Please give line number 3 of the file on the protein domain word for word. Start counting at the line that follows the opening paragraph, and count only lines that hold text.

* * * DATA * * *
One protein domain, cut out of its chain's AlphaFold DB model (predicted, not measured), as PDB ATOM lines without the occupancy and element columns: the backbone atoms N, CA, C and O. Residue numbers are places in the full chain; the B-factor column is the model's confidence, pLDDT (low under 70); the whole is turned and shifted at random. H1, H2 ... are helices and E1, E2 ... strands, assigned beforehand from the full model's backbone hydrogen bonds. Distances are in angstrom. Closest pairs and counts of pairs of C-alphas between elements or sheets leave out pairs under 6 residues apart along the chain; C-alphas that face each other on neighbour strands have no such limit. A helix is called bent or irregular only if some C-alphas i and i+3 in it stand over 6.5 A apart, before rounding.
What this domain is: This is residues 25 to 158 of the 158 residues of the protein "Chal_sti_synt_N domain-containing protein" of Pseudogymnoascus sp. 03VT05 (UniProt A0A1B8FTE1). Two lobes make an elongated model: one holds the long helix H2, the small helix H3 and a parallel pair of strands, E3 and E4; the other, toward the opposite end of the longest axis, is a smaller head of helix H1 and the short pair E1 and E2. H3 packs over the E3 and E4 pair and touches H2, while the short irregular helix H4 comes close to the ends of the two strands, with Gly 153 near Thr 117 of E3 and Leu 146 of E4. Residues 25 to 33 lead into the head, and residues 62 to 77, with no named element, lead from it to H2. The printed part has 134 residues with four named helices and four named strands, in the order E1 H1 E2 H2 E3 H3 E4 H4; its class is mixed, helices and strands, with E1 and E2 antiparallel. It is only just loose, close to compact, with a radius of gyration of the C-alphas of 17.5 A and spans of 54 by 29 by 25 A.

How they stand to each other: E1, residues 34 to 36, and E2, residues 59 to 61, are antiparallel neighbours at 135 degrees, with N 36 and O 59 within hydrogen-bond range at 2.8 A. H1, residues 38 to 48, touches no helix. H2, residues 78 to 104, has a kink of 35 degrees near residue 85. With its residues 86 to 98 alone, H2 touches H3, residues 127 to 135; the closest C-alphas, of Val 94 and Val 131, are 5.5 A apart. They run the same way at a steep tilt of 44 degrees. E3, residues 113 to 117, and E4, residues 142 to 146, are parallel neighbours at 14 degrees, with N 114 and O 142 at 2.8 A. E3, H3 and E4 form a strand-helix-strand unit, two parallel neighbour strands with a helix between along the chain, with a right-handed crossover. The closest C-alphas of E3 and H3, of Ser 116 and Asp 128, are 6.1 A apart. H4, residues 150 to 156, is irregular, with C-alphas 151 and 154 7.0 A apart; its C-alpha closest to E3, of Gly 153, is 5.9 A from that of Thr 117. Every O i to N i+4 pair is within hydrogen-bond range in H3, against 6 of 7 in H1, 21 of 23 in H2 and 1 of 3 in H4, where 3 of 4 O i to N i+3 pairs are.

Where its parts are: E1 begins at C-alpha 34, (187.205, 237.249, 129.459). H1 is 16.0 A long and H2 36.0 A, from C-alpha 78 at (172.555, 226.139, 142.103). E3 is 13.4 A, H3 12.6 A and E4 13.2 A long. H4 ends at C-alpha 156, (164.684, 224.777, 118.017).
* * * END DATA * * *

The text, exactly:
Where its parts are: E1 begins at C-alpha 34, (187.205, 237.249, 129.459). H1 is 16.0 A long and H2 36.0 A, from C-alpha 78 at (172.555, 226.139, 142.103). E3 is 13.4 A, H3 12.6 A and E4 13.2 A long. H4 ends at C-alpha 156, (164.684, 224.777, 118.017).